Duke Energy Sells Stake in Canadian 88
Duke Energy Corp. is selling its 19 percent stake in gas producer Canadian 88 Energy Corp. for C$72.2 million ($47.2 million), less than two weeks after Canadian 88 installed an oil patch veteran as its chief executive.
Duke said it was selling its nearly 26 million shares in the small gas producer to a group of Canadian underwriters for C$2.80 each. Duke bought the interest in March 2000 for about C$50 million, and immediately replaced Canadian 88's founder, maverick oil man Greg Noval, with one of its own executives as CEO. The company had been struggling with high debt and poor gas price hedges. Noval went on to lead Canadian Superior Energy, which one year later launched what proved to be an unsuccessful hostile takeover of Canadian 88. Last week, Canadian 88 appointed former Canadian Hunter Exploration boss Steve Savidant as its CEO, replacing former Duke executive Joseph Pritchett III. Burlington Resources Inc. bought Canadian Hunter for C$3.3 billion last year.
The underwriters in the sale of Duke's Canadian 88 interest, led by CIBC World Markets and TD Securities, will sell the stock in a secondary offering, Duke said. Duke spokeswoman Deborah Witmer said her company bought the interest to gain knowledge of the Canadian energy market, and never considered it to be a core holding. The Charlotte, North Carolina-based company made a far bigger splash north of the border this year by acquiring pipeline and utility firm Westcoast Energy for $8.5 billion. "We just simply determined that it wasn't strategic to our interest to remain in (Canadian 88)," Witmer said.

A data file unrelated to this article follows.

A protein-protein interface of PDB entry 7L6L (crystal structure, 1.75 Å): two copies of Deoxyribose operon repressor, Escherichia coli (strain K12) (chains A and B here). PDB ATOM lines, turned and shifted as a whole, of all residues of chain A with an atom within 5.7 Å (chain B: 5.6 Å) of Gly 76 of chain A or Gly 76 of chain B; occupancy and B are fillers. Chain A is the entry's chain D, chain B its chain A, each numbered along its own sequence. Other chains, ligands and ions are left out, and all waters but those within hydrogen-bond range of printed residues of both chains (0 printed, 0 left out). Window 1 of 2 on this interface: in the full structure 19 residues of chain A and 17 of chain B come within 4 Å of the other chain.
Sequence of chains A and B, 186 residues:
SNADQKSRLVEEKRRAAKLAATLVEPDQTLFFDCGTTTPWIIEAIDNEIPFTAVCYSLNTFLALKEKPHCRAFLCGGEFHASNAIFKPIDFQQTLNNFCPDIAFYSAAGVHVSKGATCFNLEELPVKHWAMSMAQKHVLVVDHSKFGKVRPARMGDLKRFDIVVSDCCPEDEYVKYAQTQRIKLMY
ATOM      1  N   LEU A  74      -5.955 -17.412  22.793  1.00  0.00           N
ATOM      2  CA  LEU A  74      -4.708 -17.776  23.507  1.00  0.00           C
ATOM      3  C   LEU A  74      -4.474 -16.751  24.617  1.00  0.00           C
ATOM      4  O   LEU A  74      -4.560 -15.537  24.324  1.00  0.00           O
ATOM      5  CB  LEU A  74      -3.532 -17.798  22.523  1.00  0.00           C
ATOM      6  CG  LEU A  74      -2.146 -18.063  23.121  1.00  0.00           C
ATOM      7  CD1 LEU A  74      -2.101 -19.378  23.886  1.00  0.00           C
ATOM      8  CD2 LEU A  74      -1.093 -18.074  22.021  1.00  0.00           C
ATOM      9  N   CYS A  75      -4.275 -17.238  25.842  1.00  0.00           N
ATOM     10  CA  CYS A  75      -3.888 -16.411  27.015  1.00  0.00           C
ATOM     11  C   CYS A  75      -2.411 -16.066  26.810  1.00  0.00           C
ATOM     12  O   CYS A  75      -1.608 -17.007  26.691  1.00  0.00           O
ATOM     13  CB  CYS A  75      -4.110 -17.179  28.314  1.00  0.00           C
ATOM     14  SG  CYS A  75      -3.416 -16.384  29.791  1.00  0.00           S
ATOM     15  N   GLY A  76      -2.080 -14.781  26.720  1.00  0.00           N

Shares in Canadian 88 closed off 10 Canadian cents at C$2.90 in Toronto on Monday. They had climbed as high as C$3.13 in the wake of Savidant's appointment. Canadian 88 has long generated ink befitting a much larger company. After Duke bought its interest and Noval left, it wrote down its gas reserves then put itself up for sale. It jettisoned a major property to Dallas-based Hunt Oil, but the only bid made public was Canadian Superior's unwanted advance. The two sides sued each other, but last summer called a truce.